As well as Spacebook and your job there are two other game sections of note, the previously mentioned S.H.O.P. and the away missions for which redshirts are famed. The S.H.O.P. allows you to spend the credits you earn from your job on items that will improve your skills. These are either one off instant improvements or objects that improve your skills each day for a certain number of days. Your credits are also spent on events, though with the exception of certain special events, the costs of these are fairly negligible. Finally, in a nod to free-to-play games on Facebook, you can actually spend your credits on more actions in a day. As for the away missions, these occur rarely and take place instead of your usual job. These can really throw a spanner in the works of your careful planning if a future boss you’ve been carefully working on befriending ends up dead and someone who hates you is promoted in their place.
As mentioned earlier, there are multiple ways to win the game which vary from earning enough money to buy your way out, rising up through the ranks to the top of the career ladder on the station or being close friends with the right people. However it has to be said that your approach to playing the game may not change all that much whichever path you pursue. You’ll need a good career anyway to make the money, you’ll need friends however you play and you’ll need both before the officers will talk to you. During those few quiet times when all your friends are happy and your career is advancing steadily, this lack of variety in how you can play can cause you notice that things can get just a little repetitive. Redshirt counters this somewhat by also assigning you three random aspirations at all times which give you something to aim towards. These include tasks such as dating a certain person, buying a specific item for the shop or getting Spacebook mentions and they tend to reward you generously in skills.
A game of Redshirt can take a decent amount of time to complete, with it not being uncommon to take around twelve hours to work through the 180 days, although as this is a turn-based game, it obviously depends on how long you spend per turn. If you worked out the optimal use of your time each day it would take longer and likewise you could get through faster by playing more carelessly, though you would run into trouble with your friends disliking you. Replay value is also added by the different win conditions as well as a variety of sliders you can adjust before the game starts to change the non-player characters behaviour in the game and make it more difficult by increasing traits such as bigotry, fickleness and vanity amongst others.
The graphics are not the most detailed you are going to see in a game but they are functional, and the interface as a whole is very slick with lots of useful hotlinks helping you travel quickly between sections you need to. For instance, if a person has a particular interest or a job needs a particular skill then you can click that to see all the relevant events and then click an event to arrange it. After a while you will find this far more useful than browsing through the lists of events. There are a few instances where the game isn’t quite so helpful. The items you buy from the S.H.O.P. that have a set number of days life can be repaired at a reduced cost and without using any action points, but you get no reminder when they are on their last day so you have to check yourself regularly or find out via a message once they’re expired and you have to re-buy them at full price. It’s also difficult to keep track of who you haven’t interacted with in a while and which of your friends dislike which other friends without writing it down. There’s not much variety in the music but it is pleasant and unobtrusive. The game did actually crash on me twice during away missions but it auto-saves each day and worked after the load so this wasn’t a major issue, and it's worth pointing out that the game has already seen a couple of patches, so hopefully any remaining minor glitches will be picked up sooner rather than later.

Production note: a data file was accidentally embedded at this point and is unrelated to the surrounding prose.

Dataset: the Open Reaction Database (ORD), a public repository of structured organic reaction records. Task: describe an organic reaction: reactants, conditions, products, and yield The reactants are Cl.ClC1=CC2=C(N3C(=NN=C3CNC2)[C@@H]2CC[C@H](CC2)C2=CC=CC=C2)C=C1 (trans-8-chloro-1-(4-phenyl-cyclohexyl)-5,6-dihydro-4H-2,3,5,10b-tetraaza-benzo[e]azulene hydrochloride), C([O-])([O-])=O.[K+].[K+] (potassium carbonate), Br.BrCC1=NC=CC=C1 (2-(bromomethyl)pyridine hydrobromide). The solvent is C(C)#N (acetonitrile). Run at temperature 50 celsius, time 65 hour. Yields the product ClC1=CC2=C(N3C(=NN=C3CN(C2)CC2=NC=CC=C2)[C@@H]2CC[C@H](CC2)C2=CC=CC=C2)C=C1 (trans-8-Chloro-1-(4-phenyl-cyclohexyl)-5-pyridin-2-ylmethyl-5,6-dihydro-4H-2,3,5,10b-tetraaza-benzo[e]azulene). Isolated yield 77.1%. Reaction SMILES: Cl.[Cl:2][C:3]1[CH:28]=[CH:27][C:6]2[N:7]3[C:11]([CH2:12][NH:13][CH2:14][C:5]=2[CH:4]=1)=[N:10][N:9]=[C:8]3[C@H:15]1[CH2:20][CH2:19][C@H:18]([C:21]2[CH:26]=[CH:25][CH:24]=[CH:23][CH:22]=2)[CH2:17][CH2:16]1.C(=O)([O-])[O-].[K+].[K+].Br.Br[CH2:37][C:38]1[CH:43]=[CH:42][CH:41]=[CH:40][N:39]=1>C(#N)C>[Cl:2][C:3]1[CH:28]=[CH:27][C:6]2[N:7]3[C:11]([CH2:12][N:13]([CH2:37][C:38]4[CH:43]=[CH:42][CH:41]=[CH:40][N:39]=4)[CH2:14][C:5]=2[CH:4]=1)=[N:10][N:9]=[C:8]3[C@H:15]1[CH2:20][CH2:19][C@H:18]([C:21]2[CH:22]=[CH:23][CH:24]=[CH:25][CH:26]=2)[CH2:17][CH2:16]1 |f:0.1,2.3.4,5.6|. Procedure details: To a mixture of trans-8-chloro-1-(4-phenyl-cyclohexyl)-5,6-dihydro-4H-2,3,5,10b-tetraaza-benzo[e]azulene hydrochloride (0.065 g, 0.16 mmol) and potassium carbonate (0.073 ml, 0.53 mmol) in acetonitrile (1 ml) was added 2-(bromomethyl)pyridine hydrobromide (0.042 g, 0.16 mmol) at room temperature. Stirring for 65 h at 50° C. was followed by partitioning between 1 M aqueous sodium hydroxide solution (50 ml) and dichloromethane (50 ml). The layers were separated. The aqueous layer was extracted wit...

Redshirt isn’t going to appeal to everyone, but those who like the balancing act and resource management that go with management sims will find this is a solid game. There will be feelings of repetitiveness during the all too brief periods when you've managed to juggle everything into going well, and you’ll find yourself just going through the motions to advance time until your next social or career crisis. Whilst you'll need to be a sci-fi fan to get a lot of the humour, this will actually be less important to your enjoyment of the game than a jaded view of the inanity appearing on your Facebook wall on a daily basis. To fans of turn-based management sims this is an entertaining insight into a future in which social networking rules every aspect of our lives rather than being a place just to quote song lyrics. Although, in Redshirt’s vision of the future, people are still spending a lot of their time doing just that as well.